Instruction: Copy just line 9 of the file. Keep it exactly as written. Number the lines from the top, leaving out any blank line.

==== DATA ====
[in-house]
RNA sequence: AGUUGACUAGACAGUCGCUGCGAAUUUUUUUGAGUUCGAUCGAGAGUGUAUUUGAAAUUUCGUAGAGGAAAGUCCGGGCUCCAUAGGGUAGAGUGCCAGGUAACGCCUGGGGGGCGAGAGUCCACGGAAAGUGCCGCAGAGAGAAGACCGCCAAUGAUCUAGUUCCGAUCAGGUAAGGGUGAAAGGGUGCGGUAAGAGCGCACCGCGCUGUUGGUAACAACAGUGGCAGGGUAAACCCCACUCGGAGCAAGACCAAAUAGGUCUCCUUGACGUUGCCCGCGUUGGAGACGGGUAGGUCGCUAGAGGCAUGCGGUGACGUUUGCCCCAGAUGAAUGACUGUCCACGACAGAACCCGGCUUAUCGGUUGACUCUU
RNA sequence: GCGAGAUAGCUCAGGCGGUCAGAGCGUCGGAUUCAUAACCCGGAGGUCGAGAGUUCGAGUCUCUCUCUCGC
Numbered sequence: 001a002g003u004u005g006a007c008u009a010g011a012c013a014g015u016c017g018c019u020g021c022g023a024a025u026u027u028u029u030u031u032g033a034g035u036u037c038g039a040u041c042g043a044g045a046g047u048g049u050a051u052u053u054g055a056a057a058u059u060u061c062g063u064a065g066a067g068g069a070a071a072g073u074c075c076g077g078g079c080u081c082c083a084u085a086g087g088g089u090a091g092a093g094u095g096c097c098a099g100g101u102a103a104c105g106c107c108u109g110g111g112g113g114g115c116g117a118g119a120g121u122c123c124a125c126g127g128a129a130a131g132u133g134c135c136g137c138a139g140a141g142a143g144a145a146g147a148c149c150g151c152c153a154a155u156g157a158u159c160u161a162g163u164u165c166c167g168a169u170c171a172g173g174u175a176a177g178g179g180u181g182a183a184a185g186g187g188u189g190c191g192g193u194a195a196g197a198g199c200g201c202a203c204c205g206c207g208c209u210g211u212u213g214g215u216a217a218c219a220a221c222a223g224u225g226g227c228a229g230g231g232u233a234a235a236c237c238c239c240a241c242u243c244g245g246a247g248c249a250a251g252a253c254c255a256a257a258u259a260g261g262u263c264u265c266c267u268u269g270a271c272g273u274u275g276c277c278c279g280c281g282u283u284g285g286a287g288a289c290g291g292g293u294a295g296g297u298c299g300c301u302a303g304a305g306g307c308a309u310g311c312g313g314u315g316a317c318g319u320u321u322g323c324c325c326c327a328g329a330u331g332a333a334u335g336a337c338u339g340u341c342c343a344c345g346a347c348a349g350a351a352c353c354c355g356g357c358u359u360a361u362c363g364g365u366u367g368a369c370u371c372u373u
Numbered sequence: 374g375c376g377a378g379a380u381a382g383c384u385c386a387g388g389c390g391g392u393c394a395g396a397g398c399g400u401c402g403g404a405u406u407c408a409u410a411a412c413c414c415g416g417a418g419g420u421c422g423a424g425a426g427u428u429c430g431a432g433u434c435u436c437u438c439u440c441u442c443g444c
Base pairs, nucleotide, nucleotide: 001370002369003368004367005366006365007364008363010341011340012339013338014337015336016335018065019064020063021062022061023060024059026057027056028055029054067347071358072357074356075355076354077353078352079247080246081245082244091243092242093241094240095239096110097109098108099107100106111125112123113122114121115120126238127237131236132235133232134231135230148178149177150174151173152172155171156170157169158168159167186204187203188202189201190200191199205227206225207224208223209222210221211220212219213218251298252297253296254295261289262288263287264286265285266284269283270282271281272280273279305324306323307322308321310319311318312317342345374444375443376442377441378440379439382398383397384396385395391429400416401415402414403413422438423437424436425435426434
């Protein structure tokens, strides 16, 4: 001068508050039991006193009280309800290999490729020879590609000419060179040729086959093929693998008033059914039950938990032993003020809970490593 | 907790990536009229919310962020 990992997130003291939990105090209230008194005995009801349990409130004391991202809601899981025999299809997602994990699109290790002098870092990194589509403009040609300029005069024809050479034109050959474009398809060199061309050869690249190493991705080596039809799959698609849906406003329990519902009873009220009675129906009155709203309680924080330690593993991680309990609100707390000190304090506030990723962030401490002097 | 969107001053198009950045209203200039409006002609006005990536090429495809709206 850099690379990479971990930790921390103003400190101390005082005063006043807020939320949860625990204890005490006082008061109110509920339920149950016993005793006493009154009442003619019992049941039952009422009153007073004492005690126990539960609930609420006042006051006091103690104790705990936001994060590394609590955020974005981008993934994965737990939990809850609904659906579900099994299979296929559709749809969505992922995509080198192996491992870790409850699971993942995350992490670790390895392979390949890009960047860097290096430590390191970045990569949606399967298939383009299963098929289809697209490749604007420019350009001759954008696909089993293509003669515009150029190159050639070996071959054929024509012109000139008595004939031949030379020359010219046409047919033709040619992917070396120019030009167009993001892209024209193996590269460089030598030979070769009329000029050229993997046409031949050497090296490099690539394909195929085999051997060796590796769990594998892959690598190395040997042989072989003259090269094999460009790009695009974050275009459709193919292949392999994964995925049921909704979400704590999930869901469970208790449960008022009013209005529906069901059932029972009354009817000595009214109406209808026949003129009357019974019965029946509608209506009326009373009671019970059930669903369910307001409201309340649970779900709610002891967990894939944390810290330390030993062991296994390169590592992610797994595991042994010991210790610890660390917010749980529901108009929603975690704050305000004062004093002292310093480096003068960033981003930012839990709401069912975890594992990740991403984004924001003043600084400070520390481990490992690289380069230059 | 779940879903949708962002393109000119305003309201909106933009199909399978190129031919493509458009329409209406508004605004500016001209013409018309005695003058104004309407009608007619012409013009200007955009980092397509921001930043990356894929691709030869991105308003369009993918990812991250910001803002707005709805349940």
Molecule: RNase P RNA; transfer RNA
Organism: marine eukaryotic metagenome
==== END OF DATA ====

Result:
Organism: marine eukaryotic metagenome